Allow me to make it more clear, I am not going to stamp out any and all violence but when violence comes up it is going to be discussed and they will leave the table thinking about it and how it is used in stories and in life and the differences between the two and the similiarities.

How to do this in an adventure game and still have kids in the club is going to be the tricky part.  We'll see how it goes.

Thanks again for the discussion on this thread as it has gotten me thinking about how I am going to have to set this all up.
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Sean
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« Reply #27 on: September 26, 2004, 03:05:53 AM »

The only professional psychologist I know, who does work in the area, says that the studies are inconclusive: you can find some suggesting a correlation and others that suggest there are none. But even though he's an expert, he's only one.

I think giving kids material to cope with their violent and sexual urges can be a good thing to do for them. As an adult doing this you do have to decide carefully how you're going to do it, because you can get in trouble with the uptight. Better to give them the means to do it for themselves surreptitiously, I guess.

That's the last thing I have to say on that subject here. Good luck, Paka; I already gave you my system thoughts on rpg.net. Zak's games of course seem like great choices as well.


Edit: Paka, I think that's good. You can let them work through the hard-core material on their own, which they'll be more comfortable with anyway and won't put you at any risk. In your role as an older person I think talking to them about what the violence etc. that sometimes occurs in-game in a responsible way without shying away from it or dumbing things down definitely sounds like the way to go.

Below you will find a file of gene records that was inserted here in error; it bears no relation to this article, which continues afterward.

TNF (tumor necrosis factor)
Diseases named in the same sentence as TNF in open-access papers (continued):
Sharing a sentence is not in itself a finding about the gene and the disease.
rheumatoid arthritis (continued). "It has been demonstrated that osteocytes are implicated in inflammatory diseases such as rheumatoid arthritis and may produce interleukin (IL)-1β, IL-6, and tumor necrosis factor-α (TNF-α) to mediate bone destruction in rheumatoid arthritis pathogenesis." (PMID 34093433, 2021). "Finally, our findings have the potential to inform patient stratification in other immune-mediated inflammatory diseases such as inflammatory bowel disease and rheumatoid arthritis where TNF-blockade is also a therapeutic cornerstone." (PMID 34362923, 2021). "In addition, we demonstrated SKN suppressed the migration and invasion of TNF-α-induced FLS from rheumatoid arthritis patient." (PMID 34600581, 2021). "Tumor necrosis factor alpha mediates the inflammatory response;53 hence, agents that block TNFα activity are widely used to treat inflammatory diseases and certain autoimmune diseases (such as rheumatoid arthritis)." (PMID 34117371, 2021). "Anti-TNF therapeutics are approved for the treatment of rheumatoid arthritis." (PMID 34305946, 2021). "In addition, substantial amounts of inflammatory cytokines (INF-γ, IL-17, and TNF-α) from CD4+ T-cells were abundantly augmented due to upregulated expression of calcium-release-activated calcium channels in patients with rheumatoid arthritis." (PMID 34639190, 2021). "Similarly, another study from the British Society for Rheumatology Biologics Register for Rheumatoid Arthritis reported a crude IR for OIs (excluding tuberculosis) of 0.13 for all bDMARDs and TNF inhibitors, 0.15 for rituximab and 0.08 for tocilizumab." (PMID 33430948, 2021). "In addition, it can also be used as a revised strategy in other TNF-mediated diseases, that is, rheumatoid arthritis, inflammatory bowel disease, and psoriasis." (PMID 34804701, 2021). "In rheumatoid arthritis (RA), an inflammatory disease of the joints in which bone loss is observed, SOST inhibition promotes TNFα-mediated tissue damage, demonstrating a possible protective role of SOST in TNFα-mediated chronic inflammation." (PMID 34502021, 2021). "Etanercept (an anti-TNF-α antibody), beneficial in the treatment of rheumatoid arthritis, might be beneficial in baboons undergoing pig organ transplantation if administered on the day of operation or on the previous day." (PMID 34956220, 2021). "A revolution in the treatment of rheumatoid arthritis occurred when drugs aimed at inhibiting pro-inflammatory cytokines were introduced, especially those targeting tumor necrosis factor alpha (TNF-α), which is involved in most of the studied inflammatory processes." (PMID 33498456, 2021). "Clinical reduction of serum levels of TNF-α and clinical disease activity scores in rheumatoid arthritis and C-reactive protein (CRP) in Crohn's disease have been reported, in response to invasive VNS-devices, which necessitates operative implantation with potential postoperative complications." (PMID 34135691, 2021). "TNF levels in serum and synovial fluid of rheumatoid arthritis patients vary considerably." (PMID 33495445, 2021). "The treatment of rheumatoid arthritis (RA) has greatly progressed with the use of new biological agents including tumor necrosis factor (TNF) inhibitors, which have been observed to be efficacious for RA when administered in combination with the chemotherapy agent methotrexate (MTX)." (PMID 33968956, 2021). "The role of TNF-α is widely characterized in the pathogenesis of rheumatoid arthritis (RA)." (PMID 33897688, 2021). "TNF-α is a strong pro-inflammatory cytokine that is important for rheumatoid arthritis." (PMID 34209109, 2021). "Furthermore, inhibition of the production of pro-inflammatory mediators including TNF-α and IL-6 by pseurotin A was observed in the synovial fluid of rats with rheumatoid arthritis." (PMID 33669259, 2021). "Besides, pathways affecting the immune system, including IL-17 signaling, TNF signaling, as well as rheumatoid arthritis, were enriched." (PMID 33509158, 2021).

They can go get the occult manuals and summon spirits at the graveyard on their own.
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greyorm
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« Reply #28 on: September 27, 2004, 09:46:22 AM »

Cool, Paka, sounds good. I'd like to hear more about how you are going to manage it once you get it worked out. I'm trying to find ways to introduce my son to gaming without a driving focus on the violence -- since, as you've noted with the sticks on the playground, it tends to get acted out afterwards.

That's the same reason I don't let my kids watch, for example, Dragonball Z anymore (or play violent video games). After watching the show, "Dad, he HIT me!" and the response, "But we were just playing Dragonball Z!"

And that from kids who know better, who, if asked, "Is hitting wrong?" will answer, "Yes, hitting is wrong. It hurts other people." So, yeah, they "know" the difference...but it's really obvious that line isn't set yet for them. So, please keep us updated on your development, and your strategy. I, for one, am very interested.

You might wish to check out the APA's site (the American Psychological Association) for information on how to deal with exposure to violence and kids: they have a number of excellent suggestions about how to discuss the effects of violence with kids (as well as what a child of a given age can process and understand, which will be particularly important in game choice and scenario construction for the age ranges you're looking at).

Quote from: Sean
I think giving kids material to cope with their violent and sexual urges can be a good thing to do for them.

Unfortunately, Sean, "coping" is far different a thing than "indulging." One cannot learn to cope with anything by simply indulging in it. It sounds like Judd is trying to do exactly as I'd do in his situation, though, by limiting the amount and making sure it isn't empty of consequence or consideration by the kids when it does occur in a game.

Quote
They can go get the occult manuals and summon spirits at the graveyard on their own.

Tangentially: that a vastly amusing choice of comment considering what faith of minister I am; however, to the current point, it certainly looks like a crack at me (or anyone else concerned by violent content): villification via absurdity. Even if it is not, I can't see its place in this discussion, nor its value in context.